Don’t permit your real estate growth to sabotage itself.
In the years since the Great Recession, the rental housing sector has boomed. In fact, around 1 million rental households emerged in the United States between 2010 and 2017, according to the Harvard University Joint Center for Housing Studies’ 2017 report on American rental housing. While many of those households have moved into multifamily apartment developments, the long-term trend of renting instead of owning in the United States, precipitated by the housing crash in the mid-2000s and solidified by generational preferences of Millennials and, to a lesser degree, Generation Z, is currently affecting our single-family housing stock in significant ways. By extension, real estate investors’ perspective on owning and acquiring rental properties is changing. This represents great opportunity and impending peril if investors are not cognizant of the outside forces affecting their investment strategies.
Opportunity: Real Estate Can be Acquired on Scale – Any Scale
Historically, real estate investors have been sharply divided along the lines of “big,” institutional firms and hedge funds capable of acquiring hundreds or thousands of properties at a time and “little” players, those who purchased properties one at a time, leveraging a specific strategy from beginning to completion. Seldom did the two types of investor cross paths. In fact, they were often nearly invisible to each other since each operated on a scale difficult to perceive from the other end of the spectrum.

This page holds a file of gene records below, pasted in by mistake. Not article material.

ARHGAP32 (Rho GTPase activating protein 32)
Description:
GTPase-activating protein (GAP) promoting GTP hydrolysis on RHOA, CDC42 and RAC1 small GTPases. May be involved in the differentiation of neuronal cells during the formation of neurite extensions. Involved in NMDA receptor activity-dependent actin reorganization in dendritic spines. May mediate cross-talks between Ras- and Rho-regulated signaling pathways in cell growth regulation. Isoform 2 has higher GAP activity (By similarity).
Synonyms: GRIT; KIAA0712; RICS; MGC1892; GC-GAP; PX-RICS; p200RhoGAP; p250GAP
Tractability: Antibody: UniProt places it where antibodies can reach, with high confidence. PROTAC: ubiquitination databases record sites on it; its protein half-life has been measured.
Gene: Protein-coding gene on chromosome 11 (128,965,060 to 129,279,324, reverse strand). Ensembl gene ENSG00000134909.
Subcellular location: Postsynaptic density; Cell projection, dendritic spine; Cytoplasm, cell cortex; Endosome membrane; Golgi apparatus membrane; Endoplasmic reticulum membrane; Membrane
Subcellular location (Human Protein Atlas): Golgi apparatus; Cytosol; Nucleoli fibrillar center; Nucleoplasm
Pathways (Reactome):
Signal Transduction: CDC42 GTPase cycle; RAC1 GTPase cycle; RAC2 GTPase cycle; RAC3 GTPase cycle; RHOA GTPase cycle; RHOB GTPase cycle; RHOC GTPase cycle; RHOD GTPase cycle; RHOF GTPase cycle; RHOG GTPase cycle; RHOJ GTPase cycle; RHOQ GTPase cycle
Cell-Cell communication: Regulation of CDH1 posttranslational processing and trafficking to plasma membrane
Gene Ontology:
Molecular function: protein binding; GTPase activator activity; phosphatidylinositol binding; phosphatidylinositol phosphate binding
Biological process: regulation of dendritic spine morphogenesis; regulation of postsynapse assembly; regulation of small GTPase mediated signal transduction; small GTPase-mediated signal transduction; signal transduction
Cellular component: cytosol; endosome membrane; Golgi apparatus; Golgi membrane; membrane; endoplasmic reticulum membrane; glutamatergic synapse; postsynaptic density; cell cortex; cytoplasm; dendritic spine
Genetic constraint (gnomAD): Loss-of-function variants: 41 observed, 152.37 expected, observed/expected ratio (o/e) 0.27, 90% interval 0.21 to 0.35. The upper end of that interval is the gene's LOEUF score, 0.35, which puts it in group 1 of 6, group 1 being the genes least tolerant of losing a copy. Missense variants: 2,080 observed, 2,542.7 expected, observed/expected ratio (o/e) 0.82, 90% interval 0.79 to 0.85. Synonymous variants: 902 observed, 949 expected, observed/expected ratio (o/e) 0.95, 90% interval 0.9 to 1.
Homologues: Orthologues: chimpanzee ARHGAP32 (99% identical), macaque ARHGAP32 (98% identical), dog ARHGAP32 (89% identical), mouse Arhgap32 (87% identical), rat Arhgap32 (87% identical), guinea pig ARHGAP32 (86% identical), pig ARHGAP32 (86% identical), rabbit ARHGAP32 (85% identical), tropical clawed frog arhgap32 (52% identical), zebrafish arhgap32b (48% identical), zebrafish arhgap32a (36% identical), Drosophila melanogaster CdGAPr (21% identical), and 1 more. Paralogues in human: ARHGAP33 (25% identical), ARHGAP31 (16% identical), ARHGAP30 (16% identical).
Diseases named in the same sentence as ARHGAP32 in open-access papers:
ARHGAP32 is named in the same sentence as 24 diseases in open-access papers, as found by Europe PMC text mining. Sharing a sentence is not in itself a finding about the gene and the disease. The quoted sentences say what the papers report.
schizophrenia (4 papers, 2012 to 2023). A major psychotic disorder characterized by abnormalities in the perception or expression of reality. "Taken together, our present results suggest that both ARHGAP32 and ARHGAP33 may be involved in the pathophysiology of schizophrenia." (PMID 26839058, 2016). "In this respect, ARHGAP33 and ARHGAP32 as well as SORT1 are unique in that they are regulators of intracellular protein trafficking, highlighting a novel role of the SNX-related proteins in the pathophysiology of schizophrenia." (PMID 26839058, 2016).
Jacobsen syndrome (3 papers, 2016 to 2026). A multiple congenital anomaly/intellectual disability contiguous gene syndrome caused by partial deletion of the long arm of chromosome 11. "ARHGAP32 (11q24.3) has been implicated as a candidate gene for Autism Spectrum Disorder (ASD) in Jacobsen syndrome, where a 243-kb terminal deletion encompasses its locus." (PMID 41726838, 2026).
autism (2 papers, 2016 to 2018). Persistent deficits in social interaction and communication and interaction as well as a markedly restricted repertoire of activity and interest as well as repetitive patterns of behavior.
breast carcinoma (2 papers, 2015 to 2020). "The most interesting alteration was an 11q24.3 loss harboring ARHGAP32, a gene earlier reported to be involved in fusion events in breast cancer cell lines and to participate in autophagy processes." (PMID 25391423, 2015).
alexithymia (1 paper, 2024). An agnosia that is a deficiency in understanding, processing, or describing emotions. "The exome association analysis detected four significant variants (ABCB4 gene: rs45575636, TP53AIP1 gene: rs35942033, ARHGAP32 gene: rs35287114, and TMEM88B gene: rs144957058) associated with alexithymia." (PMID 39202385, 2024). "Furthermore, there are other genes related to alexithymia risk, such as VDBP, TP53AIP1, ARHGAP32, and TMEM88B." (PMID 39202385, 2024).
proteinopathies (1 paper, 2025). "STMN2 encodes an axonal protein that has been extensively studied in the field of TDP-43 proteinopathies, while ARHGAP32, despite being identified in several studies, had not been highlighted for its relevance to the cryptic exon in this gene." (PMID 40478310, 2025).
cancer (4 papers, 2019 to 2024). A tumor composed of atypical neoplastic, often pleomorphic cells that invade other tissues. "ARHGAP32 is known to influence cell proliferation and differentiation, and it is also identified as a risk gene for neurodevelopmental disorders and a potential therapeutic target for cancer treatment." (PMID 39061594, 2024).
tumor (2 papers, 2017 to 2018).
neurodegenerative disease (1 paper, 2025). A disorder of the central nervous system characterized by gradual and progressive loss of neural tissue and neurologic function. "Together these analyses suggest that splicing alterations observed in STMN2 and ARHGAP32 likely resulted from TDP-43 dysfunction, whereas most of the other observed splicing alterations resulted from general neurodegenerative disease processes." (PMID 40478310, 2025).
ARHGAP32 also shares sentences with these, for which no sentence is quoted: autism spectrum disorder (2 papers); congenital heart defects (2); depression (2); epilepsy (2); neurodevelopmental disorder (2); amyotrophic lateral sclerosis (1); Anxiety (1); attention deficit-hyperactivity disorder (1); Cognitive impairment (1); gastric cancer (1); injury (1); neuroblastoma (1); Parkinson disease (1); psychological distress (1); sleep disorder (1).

Today, thanks in large part to the internet, that has changed. Small investors watch institutional funds in order to derive market insights and data about economic movements. Large investors may watch smaller investors’ movements, albeit likely en masse, in order to identify the next market they will enter. Everyone watches everyone, comments on what they’re doing, then makes decisions that are consciously or unconsciously affected by all of that input. The result has been a good one for real estate investors because today, more investors than ever are aware of the many ways in which they can acquire properties for their rental portfolios and are more actively engaged, often via self-directed retirement accounts and their associated tax-advantaged strategies, in doing so than ever before.